Members of a union representing 22,000 hourly workers at Walt Disney World rejected a contract that would have raised wages but increased health insurance premiums.
Disney and union officials agreed to extend the current contract until midnight Monday to give the two sides more time to hammer out on acceptable agreement. The extension avoids a possible strike or walkout for the theme park resort, which employs 50,000.
Union members voted down the contract 2,281 to 1,004 late Thursday.
"We're disappointed," said Disney spokesman Bill Warren. "We certainly thought it was a very fair offer."
The contract was rejected because it called for increased co-payments for health insurance and eliminated free managed care, said Harvey Totzke, president of the Service Trades Council. The council is made up of six unions representing laundry workers, cooks, animal-care specialists, seamstresses, make-up artists, lifeguards, food-service workers, drivers and costume characters.
Under the proposed contract, only one of Disney's five health plans would have remained free for employees and their families. Two managed-care plans, which had been free, would have cost from $1.39 a week for a single employee to $13.92 a week for an employee and two dependents.
"That was a bitter pill to swallow," Totzke said.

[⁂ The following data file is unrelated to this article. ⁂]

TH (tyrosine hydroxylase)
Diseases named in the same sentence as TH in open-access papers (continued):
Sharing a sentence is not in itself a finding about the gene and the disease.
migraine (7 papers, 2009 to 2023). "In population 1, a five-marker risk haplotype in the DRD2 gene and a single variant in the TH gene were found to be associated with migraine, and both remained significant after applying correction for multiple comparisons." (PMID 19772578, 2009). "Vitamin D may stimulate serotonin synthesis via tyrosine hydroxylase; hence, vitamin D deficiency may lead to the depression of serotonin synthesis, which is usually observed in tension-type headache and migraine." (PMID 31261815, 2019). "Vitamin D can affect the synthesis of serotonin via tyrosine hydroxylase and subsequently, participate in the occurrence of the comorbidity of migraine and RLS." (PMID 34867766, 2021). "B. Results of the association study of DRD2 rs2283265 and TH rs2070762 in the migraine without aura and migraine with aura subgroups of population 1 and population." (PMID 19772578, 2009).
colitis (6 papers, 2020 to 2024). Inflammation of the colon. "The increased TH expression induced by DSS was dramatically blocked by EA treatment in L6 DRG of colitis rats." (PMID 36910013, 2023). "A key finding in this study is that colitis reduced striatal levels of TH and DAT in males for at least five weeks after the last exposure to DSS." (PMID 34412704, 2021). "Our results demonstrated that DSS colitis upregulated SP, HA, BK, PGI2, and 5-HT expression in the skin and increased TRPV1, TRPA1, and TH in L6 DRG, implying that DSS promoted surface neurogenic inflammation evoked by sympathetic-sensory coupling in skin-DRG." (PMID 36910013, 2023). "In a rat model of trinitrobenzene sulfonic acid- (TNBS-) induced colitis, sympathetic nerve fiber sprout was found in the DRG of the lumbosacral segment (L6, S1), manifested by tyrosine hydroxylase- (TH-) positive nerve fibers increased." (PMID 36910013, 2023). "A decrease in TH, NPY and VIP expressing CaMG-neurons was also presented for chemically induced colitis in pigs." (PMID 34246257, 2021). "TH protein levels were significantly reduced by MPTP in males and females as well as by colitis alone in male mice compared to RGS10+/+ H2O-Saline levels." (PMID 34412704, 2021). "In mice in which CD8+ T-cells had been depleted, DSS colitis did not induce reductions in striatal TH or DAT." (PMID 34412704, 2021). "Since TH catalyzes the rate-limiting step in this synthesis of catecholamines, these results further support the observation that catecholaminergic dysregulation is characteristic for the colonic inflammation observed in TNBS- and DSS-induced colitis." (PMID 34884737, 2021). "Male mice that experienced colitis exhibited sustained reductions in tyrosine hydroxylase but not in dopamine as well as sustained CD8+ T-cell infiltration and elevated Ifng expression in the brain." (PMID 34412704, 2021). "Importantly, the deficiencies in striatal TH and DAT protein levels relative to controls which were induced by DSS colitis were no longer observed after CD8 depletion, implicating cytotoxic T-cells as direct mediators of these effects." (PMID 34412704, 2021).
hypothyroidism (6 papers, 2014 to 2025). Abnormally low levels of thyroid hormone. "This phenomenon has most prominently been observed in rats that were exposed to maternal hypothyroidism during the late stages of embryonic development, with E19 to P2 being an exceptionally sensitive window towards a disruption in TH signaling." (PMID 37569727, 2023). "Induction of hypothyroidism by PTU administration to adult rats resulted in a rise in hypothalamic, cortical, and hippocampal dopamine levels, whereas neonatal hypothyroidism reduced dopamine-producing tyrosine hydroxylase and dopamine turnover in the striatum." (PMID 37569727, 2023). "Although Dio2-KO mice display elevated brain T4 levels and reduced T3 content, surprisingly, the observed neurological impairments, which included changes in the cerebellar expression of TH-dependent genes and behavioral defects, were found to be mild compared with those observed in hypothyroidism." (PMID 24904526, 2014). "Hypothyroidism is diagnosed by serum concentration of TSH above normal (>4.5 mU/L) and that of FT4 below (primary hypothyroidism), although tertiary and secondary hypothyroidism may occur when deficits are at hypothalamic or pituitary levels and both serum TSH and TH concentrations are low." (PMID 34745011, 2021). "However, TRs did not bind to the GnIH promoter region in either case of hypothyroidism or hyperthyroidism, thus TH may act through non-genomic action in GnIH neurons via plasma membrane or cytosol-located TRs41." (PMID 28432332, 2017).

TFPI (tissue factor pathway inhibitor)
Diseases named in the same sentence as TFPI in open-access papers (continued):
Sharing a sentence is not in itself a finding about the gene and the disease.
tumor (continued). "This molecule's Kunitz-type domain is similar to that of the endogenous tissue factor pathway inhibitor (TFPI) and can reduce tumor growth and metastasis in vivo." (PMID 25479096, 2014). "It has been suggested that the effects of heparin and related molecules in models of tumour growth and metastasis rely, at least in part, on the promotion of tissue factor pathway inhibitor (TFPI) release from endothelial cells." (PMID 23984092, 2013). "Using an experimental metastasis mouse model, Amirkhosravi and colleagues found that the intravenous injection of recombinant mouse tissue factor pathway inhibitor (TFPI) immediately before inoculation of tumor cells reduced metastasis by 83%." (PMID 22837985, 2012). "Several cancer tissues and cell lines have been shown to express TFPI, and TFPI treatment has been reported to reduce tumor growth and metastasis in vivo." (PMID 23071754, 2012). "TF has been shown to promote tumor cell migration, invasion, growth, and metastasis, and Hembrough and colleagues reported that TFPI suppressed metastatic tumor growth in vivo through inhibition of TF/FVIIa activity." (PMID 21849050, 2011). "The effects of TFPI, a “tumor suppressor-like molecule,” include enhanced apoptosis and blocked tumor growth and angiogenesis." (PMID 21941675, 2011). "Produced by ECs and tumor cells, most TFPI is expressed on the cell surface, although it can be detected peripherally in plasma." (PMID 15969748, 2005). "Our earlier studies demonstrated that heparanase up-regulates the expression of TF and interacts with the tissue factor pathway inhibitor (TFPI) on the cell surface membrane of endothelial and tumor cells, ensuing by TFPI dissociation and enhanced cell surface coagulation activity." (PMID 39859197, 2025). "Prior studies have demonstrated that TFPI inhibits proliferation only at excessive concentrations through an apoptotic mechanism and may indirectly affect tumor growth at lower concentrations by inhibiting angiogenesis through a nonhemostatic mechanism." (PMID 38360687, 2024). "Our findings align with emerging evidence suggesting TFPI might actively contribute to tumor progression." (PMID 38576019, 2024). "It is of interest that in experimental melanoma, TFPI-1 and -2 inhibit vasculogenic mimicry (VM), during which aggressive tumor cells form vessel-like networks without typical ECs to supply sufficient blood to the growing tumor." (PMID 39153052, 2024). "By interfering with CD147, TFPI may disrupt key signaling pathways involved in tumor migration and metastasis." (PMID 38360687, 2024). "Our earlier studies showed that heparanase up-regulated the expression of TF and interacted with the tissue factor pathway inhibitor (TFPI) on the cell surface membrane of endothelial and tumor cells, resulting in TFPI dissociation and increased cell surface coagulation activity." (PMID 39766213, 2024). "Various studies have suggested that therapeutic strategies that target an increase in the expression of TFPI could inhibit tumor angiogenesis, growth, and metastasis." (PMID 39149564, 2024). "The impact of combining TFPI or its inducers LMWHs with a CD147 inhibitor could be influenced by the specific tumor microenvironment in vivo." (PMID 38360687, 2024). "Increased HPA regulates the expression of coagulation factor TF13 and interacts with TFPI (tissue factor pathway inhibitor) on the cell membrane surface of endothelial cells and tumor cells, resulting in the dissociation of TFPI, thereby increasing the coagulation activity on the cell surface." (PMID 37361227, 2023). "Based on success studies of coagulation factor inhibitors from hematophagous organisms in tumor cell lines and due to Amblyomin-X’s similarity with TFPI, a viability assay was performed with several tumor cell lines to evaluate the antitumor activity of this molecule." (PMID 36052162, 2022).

Leaders of the council had tentatively agreed to the 30-month contract, which would have increased Disney's starting wage from $5.95 an hour to $6.25 an hour.
For employees with five years or more, the maximum pay rate would have moved from $10.07 an hour to $10.42 an hour. The contract also would have guaranteed employees more raises through spring 2000.
Some workers complained that the pay raises weren't big enough and that Disney was phasing out free theme-park passes and merchandise discounts for workers.
They said Disney could afford to pay $7 an hour to $8 an hour considering the company has given generous stock option bonuses to top management. Disney earns about $2 billion a year in profits, although earnings for the past quarter were down about 25 percent.
"This offer was a slap in the face," said Duke Derdock, a costume character at Disney-MGM Studios. "It's just a great relief that it failed."
Union members twice rejected contract proposals during the last negotiations four years ago. Negotiations dragged on for four months before a contract agreement was reached.